- Andrea Bauer
- Sausage-fennel pizzetta, spicy tuna roll, brick chicken diablo
"How many restaurants still have their own matchboxes?" was the host's boast as I edged my way toward the exit at BLT American Brasserie. I didn't have an answer for him, but by then I suspected that was the best thing going for this sprawling, overdecorated glorified Applebee's of a restaurant from New York-brand chef Laurent Tourondel, at one time the man behind BLT Steak, BLT Fish, BLT Prime, BLT Burger, and BLT Market—none of which he has any connection to anymore, thanks to a convoluted lawsuit with former partners that's allowed him to use the initials but none of the dishes he created.
He's also the chef at Brasserie Ruhlmann in Rockefeller Center. Remember the short-lived outpost here on the dark and lonely edge of River North? A French restaurant, opulent, art deco in design, easy to wrap your brain around. Even amid the wave of neo-French bistros and brasseries opening in recent times, it still had a reasonable chance of luring in someone with a yen for steak frites or soupe à l'oignon while it lasted.
For a while I couldn't fathom just who this replacement is meant for. Tourondel opened BLT in early December, installing Aksel Theilkuhl, another out-of-towner, as his proxy, and I'll admit I deferred visiting because I couldn't figure out how to address their splatter-wound menu, so aggressive in its egalitarianism that almost nothing compels. On the other hand, you have to be curious about the confidence of a kitchen that cranks out barbecued ribs, grilled branzino, Thai steak salad, and fish-and-chips without putting them in quotation marks.
But only after working my way dutifully through the sushi, the pizzas, ceviches, sandwiches, and grilled entrees did I come upon it: BLT is for the ditherers, inflexible eaters whose best expressions of compromise amount to social tyranny. You know, those killjoys everyone must accommodate on group dinners, whose dietary pickiness is such that they'll only be satisfied at the one place that makes everyone else miserable? Them.
Let's start with that sushi: it doesn't matter if it's the peekytoe crab roll with mango, the yellowtail with caviar, the spicy tuna layered in a fishy orangish slurry, or the cross-sectioned candy-bar coconut-macadamia shrimp maki. Each is jacketed by a gritty, set rice paste, the dullness of the fish masked by sweet sauces or fatty avocado filler. You've wolfed this sushi, sans garnishes, from supermarket shelves in desperate times past. So who will say, "Hey, I feel like sushi tonight! Let's check out BLT?" Maybe the same folks who will eye the "Asian" calamari salad, the veggie burger, or the jumbo lump crab cakes, and say, "Let's get pizza!"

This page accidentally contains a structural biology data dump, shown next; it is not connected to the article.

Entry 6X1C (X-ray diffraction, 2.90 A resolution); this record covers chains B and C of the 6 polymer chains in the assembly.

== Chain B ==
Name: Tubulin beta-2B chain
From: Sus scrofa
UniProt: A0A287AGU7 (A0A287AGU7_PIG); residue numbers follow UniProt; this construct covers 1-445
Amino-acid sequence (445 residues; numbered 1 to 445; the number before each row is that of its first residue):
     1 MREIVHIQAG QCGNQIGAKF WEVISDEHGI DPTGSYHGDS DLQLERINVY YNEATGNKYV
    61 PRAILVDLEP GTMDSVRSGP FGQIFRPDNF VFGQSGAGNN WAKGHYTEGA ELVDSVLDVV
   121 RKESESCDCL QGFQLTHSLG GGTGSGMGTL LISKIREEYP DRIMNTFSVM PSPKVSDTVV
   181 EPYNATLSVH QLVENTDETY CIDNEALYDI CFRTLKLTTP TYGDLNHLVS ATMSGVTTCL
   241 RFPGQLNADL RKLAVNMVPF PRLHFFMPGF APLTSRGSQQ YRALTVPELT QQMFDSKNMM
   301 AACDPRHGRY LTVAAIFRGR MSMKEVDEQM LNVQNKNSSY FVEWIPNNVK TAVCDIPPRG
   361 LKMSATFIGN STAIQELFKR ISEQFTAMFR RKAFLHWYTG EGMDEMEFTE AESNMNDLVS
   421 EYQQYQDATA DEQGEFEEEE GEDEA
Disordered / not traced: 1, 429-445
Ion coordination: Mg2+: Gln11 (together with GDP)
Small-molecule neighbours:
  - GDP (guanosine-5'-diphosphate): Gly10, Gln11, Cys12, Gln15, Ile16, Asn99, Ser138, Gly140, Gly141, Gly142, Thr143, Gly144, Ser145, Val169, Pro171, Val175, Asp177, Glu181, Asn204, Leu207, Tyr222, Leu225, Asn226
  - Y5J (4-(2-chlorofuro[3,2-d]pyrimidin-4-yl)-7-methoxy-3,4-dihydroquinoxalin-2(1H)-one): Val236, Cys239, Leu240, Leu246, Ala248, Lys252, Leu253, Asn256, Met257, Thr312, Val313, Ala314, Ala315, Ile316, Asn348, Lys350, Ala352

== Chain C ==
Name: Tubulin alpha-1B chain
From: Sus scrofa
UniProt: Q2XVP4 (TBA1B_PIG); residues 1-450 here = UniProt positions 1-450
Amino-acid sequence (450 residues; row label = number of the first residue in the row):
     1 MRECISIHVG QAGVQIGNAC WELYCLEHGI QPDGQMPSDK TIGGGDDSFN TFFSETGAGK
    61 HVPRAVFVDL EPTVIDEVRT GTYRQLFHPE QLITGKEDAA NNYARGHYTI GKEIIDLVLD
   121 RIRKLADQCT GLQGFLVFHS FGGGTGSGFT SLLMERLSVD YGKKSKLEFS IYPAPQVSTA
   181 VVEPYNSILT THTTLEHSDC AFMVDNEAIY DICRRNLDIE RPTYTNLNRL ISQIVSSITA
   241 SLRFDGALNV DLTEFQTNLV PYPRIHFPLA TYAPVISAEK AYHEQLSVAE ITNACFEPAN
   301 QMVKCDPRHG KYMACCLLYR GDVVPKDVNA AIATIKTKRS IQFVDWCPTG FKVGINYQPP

I had divergent experiences with these personal-size "pizzettas"—both unfortunate. A promising-sounding mortadella and mustard variant was covered in cold, pink roma tomatoes grown in some greenhouse in the arctic circle, obliterating any other qualities it might have possessed. The overtopped fennel-sausage with shredded onions and cooked cream didn't so much as smother the crust as highlight its unsalted, tongue-dulling tedium.
You could easily avoid wading into the unfocused morass of entrees altogether by consulting the chain-steak-house section of the menu: a set of sides including a blooming onion, winter asparagus, and a crock of creamed spinach "fondue" swamped in watery, cheesy muck. Or you could cede intestinal real estate with something from the raw bar—say, a red snapper ceviche soaking sourly in its bowl.
But then you'd miss out on the more promising things to eat here, some of which might be acceptable—at significant price reductions—in isolated corn-belt exurbs with far fewer options for feeding their inhabitants. The $18 Butcher Burger has an appealing crustiness, having been dredged in crushed peppercorns, but that soon disintegrates under a crushing pile of cheese, bacon, wet mushrooms, and caramelized onions. The "Deluxe" BLT, with a toasty exterior containing a ragbag of melted Taleggio, bacon, jalapeño, escarole, and truffle paste, would be sloppily enjoyable at half the $16 they're asking. Then there are the three loosely packed tomato-sauced meatballs of veal, pork, and ricotta plopped in a pool of polenta for $25, and a briny, boneless, brick-flattened half chicken diablo, with a few strands of limp rapini for a dollar more.
There's a remarkable consistency at work here: almost everything is consistently galling. I said almost—a warm, light, banana steamed pudding was a subtle and apologetic good-bye kiss.
Sushi, pizza, steak, sandwiches, blooming goddamn onion—there are so many better options for any of these categories all over the near north side. (Well, OK, it might be the best blooming onion in the city. I'm not sure.) But I'm positive it takes a lot more than just a well-known name and a book of matches to pull them off all at once.[Editor's note: BLT American Bistro closed in spring 2012.]